Dear Readers of New York City Voices,
City Voices has undergone many changes since Ken Steele’s passing.
For the past eight years our Editor-in-Chief has been Dan Frey. Dan was Ken’s protégé, and put a tremendous amount of time and energy into the paper. It was under Dan Frey’s leadership that City Voices became a 501c3 not-for-profit enterprise.
With not-for-profit status comes independence, and with independence comes responsibility. City Voices is undergoing some major corporate restructuring. The fact that you are reading this issue attests to the fact that we have many people who consider this paper as important as I do.
Our views, our cultures, as people who use mental health services, are quite eclectic – and so is our voice. How – or IF - one self-identifies as a person who uses mental health services is a personal decision. In New York City, the DOH & MH uses the term “consumer”. So with due consideration of those who have expressed objections to that label, City Voices will continue to be “A Consumer Journal for Mental Health Advocacy.”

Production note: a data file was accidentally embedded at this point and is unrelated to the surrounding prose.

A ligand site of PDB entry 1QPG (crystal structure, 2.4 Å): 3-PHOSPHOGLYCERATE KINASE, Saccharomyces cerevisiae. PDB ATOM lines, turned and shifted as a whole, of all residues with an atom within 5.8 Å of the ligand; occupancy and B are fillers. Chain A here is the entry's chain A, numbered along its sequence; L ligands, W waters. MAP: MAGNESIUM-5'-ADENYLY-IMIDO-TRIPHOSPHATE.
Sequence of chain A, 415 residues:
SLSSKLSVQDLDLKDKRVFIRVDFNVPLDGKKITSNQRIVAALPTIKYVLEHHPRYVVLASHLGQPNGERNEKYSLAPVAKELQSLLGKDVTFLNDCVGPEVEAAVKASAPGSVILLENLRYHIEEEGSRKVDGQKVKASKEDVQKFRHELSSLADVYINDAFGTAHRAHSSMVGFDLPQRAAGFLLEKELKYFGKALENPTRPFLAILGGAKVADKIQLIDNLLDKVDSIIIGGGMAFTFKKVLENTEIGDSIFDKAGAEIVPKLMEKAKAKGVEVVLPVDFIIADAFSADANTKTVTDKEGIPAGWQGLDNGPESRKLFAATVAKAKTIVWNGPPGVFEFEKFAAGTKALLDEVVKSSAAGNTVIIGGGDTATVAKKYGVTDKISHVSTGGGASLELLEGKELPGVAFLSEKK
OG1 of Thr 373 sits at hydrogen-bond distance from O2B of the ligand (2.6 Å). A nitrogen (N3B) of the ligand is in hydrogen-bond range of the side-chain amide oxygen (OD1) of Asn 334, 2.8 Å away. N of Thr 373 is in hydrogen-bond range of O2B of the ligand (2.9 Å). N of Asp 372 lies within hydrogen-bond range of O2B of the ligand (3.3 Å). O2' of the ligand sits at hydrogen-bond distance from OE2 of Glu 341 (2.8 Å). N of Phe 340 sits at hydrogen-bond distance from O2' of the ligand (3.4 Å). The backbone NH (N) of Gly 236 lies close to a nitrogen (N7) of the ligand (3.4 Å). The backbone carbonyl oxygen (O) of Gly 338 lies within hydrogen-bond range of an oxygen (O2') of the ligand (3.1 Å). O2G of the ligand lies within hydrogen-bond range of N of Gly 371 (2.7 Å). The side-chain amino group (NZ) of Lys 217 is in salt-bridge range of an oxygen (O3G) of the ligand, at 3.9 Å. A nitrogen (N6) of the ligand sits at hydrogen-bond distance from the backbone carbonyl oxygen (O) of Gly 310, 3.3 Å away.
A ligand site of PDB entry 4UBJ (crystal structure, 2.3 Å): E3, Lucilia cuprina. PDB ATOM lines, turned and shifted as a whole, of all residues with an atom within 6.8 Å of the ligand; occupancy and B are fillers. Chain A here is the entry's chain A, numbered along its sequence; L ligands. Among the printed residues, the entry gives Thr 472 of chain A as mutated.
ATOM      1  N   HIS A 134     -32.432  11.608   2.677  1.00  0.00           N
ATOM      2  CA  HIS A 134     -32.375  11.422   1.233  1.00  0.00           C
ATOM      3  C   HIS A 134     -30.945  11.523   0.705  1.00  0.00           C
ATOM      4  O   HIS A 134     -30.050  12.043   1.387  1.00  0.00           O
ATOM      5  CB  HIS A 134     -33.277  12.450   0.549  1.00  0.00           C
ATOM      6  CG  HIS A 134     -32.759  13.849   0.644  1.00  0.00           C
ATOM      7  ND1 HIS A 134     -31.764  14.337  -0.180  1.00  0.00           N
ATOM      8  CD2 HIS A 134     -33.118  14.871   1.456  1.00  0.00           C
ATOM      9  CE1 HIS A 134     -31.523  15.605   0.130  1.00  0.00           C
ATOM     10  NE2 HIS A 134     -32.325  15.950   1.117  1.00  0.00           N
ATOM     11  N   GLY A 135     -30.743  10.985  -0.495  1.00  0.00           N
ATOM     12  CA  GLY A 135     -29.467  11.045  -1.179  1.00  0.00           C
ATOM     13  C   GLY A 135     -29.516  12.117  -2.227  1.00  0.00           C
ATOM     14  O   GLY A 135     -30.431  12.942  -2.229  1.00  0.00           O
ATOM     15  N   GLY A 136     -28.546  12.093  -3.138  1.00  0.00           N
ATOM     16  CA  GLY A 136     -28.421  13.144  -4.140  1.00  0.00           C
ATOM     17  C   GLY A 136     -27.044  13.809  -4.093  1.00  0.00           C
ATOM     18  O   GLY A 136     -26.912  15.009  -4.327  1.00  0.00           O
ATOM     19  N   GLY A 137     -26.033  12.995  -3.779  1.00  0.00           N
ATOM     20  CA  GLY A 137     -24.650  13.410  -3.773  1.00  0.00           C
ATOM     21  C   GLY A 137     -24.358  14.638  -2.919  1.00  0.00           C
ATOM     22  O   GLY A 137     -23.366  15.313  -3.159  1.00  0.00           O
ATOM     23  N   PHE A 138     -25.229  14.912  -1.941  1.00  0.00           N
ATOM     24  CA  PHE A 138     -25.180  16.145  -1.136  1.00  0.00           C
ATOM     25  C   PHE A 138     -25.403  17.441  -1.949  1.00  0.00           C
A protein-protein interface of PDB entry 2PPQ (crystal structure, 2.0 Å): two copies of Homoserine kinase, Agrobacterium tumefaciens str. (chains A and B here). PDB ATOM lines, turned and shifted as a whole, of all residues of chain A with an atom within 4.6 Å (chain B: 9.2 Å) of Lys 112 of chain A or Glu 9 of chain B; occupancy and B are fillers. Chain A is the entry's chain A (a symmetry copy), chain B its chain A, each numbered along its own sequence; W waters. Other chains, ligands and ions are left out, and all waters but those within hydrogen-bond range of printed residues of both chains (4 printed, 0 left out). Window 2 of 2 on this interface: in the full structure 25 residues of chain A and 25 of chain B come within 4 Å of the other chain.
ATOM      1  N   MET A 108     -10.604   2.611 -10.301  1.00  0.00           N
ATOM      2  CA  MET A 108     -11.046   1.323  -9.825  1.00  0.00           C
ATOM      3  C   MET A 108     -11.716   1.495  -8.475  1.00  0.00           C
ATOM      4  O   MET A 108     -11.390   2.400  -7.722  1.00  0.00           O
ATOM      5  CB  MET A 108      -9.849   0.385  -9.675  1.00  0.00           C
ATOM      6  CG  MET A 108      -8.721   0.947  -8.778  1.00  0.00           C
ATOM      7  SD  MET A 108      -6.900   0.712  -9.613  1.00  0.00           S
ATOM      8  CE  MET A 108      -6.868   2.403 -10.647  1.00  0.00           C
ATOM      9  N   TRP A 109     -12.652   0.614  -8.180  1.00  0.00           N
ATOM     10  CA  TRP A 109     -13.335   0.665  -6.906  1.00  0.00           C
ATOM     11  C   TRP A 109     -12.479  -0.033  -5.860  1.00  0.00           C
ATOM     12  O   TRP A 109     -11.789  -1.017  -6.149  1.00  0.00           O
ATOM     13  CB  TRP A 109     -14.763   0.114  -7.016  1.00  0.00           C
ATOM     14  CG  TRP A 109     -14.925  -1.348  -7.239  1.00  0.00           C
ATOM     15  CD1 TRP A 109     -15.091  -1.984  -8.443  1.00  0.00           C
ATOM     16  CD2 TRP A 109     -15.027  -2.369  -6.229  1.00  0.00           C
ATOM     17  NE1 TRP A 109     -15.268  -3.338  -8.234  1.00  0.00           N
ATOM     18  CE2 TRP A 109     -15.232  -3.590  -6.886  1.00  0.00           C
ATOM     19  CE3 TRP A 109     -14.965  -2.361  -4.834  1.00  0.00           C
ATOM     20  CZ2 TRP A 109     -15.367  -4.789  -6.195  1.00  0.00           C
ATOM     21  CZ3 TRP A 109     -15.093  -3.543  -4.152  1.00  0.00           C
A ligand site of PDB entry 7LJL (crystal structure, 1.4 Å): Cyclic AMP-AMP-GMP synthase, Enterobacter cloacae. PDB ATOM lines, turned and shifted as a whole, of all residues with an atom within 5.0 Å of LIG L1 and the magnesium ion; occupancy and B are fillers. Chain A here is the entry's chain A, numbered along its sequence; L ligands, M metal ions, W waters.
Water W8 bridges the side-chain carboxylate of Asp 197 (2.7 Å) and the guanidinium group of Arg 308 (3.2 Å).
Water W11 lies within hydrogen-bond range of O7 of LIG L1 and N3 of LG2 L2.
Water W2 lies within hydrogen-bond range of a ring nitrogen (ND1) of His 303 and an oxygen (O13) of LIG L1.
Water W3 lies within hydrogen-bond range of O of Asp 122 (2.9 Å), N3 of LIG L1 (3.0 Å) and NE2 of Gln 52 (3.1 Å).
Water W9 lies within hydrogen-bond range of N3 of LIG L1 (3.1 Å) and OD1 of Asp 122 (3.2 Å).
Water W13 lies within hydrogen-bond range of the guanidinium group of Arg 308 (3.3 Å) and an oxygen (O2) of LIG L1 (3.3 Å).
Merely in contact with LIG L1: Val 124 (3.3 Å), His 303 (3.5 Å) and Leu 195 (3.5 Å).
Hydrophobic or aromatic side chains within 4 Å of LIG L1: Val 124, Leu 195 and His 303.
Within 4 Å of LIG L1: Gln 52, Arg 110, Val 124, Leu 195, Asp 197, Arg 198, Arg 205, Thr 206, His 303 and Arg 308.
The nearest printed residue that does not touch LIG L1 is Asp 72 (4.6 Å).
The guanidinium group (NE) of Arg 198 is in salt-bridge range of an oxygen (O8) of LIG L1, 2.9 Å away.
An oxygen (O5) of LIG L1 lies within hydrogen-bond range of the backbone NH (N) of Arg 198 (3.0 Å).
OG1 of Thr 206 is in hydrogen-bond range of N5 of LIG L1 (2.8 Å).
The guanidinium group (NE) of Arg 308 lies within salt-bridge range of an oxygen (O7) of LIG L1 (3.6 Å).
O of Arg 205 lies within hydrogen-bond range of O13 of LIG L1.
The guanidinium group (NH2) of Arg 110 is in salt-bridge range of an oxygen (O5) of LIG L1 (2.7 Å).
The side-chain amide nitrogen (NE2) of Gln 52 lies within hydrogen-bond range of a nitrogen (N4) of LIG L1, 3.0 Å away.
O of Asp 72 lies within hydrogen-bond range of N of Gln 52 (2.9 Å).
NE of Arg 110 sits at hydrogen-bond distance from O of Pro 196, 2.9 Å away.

There are those who will object to ads from pharmaceutical companies. And there would be those who would staunchly defend their personal decisions about psychiatric drugs. Personally, I am all about giving people the tools they need to make informed choices for themselves, and that is my vision of the purpose of City Voices.
Ken Steele was my friend. We traveled together to many conferences, and had many long discussions. I miss his brilliant mind, subtle humor and huge presence. Back then, I was listed in the Masthead as Staten Island Editor. Ken’s goal with this paper was to get people interested enough in those issues which impact on our lives to communicate, to organize, to get involved in the mental health planning process and to become registered voters. The quality of our lives was supremely important to Ken Steele.
Now, as Editor-in-Chief, I am asked to over see the operations and content of Ken’s dream. It is with humility and gratitude that I approach this daunting task. Ultimately, it has to be a team effort, which will allow City Voices to flourish. Consumer, survivor, recipient of services, ex-patient, psychiatric inmate, mental health client – this is our voice. This is where we build community.
Angela Cerio, CPRP
New York City Voices